10. 10. Cyber-Physical Universe Automation is also the means to repeat human errors with rigor in a consistent manner. Cybersecurity and Safety are increasingly synonymous.
  11. 11. Star Tribune Matter of Life and Death RiskBasedSecurity
  12. 12. Perils of Patching • How complex is your system? • How fast can you test a patch? • How complete is your testing? • Can you afford to risk a self-inflicted Denial-of-Service? ZDNet TechRepublic LapTopMag
  13. 13. Key current pain-points 1. Weak computing power 2. Insecurity by design 3. Insecure industrial protocols 4. Slow certification of patches 5. Hard to retrofit Inherent Design Issues Belden Cyber-Physical Limitations
  14. 14. Inherent Accessibility Exposures Internet connectivity  Watering Hole Attacks Cloud adoption, data lakes  Leaky Cloud Buckets Internet connectivity  Distributed Denial-of-Service Increased Accessibility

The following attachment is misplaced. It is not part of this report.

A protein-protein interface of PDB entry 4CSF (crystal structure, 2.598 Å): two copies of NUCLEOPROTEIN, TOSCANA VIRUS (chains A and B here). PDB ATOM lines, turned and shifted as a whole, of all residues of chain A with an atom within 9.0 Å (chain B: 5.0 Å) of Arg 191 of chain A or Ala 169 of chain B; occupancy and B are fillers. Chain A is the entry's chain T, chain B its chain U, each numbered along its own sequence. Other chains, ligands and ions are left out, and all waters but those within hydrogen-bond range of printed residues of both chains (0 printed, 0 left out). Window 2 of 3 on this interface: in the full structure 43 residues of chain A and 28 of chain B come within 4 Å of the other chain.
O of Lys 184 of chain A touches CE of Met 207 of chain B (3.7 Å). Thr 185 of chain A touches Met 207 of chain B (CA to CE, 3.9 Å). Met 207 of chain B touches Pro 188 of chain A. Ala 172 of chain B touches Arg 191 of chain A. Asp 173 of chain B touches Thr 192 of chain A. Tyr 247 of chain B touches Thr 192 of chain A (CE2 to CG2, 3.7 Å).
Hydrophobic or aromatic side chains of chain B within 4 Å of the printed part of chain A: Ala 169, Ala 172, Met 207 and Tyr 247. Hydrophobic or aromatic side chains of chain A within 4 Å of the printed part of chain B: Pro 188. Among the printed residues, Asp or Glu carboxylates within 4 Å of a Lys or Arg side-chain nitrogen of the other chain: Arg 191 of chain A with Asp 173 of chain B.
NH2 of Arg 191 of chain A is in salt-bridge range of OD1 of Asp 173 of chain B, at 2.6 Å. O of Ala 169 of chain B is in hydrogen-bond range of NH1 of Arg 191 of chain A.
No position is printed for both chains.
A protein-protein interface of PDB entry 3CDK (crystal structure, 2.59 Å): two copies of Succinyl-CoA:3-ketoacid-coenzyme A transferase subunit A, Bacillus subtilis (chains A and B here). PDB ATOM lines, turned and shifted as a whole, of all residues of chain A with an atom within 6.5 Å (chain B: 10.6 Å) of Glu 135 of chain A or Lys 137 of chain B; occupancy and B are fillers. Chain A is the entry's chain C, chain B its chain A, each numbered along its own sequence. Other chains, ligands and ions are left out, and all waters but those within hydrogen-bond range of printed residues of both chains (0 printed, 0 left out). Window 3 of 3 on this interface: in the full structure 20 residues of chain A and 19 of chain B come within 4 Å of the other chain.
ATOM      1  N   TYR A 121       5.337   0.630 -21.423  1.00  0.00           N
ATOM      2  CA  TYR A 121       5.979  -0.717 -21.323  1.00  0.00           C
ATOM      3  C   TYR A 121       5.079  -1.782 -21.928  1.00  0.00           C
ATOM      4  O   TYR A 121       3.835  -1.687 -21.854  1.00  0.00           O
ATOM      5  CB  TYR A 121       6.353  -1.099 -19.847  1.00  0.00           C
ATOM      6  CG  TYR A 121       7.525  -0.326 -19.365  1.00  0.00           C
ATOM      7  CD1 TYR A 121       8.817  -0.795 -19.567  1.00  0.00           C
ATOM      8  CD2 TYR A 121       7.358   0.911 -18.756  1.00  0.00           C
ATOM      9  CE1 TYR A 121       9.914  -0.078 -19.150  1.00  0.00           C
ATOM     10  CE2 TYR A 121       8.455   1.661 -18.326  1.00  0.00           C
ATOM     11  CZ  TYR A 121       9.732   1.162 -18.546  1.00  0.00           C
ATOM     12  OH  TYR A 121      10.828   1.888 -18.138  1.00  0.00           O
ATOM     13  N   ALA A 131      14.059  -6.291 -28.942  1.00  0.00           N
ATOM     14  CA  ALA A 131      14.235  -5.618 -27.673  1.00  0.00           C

15. 15. Now what can we do? Know our ENEMIES
  16. 16. Identifying and Prioritizing Threat Scenarios Threats against Supply Chain ISACA ISACA1. Defeat Device 2. Logic Bombs 3. Back Doors 4. Malware 5. Vulnerabilities
  17. 17. Threats towards Cyber-Physical Systems in Supply Chain 4.0 PWC
  18. 18. PWC
  19. 19. Tactics, Techniques and Procedures (TTPs) Who are our Enemies? (2) Prevent Action on Objectives
  20. 20. Low Barriers to Attacks (1)
  21. 21. Low Barriers to Attacks (2)
  22. 22. Low Barriers to Attacks (3)
  23. 23. Source: Resilient Navigation and Timing Foundation Physical-to-Cyber Threats (1) Resilient Navigation and Timing Foundation
  24. 24. Source: PC Magazine DreamsTime Physical-to-Cyber Threats (2)
  25. 25. Now what can we do? A Hundred Battles A Hundred Victories
  26. 26. Governance key to Future-proofing Perform threat modelling Adopt cybersecurity frameworkAdopt key principles IIOT Physical Security Change Mgmt Network Security Security Hardenin g Account Mgmt Vuln Mgmt Incident Mgmt Security Awarenes s Key Areas of IIOT Focus Adopt IT Risk Framework